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Juvenile Justice News

Break, Don’t Remake, the Youth Prison Mold

Once is an incident, twice is a coincidence, three times is a pattern. The old saying doesn’t give a new label to a fourth or fourteenth occurrence. A pattern is a pattern, and it will repeat itself until it is extinguished. In juvenile justice, the pattern is reprehensible. 

Bronx Freedom Fund Wants to Bail Out Young People Before School Starts

 For many teenagers, going back to school means sharp pencils, fresh sneakers, and a stylish new backpack, but for the ones imprisoned on Rikers Island, it represents something they don't currently have: freedom. 

Bryan Stevenson’s Message to Youth Workers: Change Narrative for Kids

At the end of April, Bryan Stevenson’s Equal Justice Institute opened a striking museum and a memorial to 4,400 victims of lynching in the United States. 

Barely a week later, the death row lawyer and MacArthur grant recipient flew to California to kick off an after-school conference.

What do the two events have in common?

Being "proximate" to marginalized children "is how we begin to change the world," he told hundreds of people who work in after-school programs.

Budget Deal to End Adult Prosecution of North Carolina Teens

North Carolina appears ready to give up being one of the only states that automatically prosecutes 16- and 17-year-olds as adults for crimes.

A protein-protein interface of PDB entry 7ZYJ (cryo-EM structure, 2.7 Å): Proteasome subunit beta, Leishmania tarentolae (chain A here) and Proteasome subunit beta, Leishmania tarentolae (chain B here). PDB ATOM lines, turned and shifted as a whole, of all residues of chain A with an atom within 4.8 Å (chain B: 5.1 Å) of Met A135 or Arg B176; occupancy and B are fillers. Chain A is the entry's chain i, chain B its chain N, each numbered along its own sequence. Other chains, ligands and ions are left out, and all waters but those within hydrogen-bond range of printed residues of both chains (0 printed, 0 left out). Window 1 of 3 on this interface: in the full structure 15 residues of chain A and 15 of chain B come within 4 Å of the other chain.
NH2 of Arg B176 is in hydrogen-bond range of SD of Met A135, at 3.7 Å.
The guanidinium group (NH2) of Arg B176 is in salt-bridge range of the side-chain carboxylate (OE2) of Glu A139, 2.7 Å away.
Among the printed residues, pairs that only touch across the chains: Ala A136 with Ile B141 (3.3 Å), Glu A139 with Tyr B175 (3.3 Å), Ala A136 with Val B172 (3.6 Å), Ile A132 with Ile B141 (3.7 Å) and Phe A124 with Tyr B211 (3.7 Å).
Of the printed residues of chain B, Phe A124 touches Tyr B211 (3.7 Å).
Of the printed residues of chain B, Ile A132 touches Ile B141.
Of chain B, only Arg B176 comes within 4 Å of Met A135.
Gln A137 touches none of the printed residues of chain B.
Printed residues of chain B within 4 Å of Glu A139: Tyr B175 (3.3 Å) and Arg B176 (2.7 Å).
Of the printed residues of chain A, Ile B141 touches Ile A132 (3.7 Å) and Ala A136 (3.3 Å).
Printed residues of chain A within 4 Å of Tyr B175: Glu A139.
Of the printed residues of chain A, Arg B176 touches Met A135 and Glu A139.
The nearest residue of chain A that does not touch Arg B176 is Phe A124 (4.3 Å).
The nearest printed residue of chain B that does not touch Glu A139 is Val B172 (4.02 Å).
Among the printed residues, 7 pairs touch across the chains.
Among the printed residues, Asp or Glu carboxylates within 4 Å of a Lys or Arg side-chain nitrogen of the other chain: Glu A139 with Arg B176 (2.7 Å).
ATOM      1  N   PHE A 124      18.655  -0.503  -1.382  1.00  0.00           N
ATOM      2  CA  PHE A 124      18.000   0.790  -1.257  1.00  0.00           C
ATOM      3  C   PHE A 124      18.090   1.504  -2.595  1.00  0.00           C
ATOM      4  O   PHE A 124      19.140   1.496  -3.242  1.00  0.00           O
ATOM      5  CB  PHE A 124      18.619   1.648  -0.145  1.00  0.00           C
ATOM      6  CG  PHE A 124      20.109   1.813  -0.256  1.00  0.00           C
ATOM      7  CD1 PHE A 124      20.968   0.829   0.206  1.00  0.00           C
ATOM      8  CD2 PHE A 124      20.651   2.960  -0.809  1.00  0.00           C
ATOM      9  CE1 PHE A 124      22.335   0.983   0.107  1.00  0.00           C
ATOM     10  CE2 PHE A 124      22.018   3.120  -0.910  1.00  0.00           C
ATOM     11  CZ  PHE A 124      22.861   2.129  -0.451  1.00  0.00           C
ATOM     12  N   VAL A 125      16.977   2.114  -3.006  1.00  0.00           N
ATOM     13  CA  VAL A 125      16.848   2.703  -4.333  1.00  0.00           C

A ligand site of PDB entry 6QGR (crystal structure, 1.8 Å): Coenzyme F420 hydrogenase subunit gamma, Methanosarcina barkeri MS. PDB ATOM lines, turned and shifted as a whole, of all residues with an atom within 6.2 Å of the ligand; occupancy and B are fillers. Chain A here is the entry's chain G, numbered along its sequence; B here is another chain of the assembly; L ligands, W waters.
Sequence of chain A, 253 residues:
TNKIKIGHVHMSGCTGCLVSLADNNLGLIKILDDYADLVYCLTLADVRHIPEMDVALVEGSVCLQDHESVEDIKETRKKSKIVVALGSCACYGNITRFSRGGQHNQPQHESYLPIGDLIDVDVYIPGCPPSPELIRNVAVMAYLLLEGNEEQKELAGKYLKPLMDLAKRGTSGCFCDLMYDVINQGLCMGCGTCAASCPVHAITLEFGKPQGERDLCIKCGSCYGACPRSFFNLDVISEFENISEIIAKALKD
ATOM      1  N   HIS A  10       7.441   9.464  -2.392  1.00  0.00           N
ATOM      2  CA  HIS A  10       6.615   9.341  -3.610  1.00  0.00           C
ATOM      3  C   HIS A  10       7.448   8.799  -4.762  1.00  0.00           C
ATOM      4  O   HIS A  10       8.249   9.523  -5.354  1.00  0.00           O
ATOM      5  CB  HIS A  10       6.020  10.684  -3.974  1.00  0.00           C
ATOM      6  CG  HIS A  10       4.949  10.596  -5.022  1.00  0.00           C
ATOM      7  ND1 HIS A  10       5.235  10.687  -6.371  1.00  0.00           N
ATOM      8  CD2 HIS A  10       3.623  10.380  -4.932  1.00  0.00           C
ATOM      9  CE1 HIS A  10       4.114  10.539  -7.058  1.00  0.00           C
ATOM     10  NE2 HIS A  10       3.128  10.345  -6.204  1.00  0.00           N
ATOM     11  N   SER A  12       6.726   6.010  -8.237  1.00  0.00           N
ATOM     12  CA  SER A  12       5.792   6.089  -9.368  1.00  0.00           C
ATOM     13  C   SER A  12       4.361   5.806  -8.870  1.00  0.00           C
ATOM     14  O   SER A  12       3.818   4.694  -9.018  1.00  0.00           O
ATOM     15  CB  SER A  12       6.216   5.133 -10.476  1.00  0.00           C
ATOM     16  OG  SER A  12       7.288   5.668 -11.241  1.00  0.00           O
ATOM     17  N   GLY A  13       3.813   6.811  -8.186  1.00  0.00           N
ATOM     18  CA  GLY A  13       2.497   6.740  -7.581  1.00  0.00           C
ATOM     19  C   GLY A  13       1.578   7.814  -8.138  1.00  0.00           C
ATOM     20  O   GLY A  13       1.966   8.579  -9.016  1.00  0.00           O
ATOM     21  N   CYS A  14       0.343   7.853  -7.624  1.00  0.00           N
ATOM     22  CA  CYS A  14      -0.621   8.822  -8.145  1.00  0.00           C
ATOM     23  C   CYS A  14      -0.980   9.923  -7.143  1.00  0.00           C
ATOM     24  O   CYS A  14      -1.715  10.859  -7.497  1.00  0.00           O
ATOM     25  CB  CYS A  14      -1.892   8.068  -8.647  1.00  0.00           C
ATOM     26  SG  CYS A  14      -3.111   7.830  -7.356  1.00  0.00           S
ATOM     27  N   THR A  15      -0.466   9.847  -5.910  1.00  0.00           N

California lawmakers want to roll back some criminal sentencing laws, keep young offenders out of adult court

In a legislative hearing packed with criminal justice experts and former youth offenders, California lawmakers pushed forward a bill this week to keep minors who commit crimes out of adult courts.

The proposal, one of several in a package of bills introduced by Sens. Holly J. Mitchell (D-Los Angeles) and Ricardo Lara (D-Bell Gardens), is part of an ongoing effort to divert young people from a path to prison and create parity in state punishment laws. Other bills would roll back mandatory sentencing rules that research shows disproportionally affect black and Latino defendants.

California Should Lead Nation by Setting Minimum Age Standard

In most U.S. states, children of any age can be processed through the juvenile justice system. This year, proposed legislation in California — a state with no established age minimum — seeks to bring needed protections to children ages 11 and younger by prohibiting their prosecution in juvenile court. If successful, Senate Bill 439 will lessen the harm of unnecessary justice system involvement by allowing young children to receive age-appropriate supports through alternative systems, including schools, community-based health providers and child welfare agencies.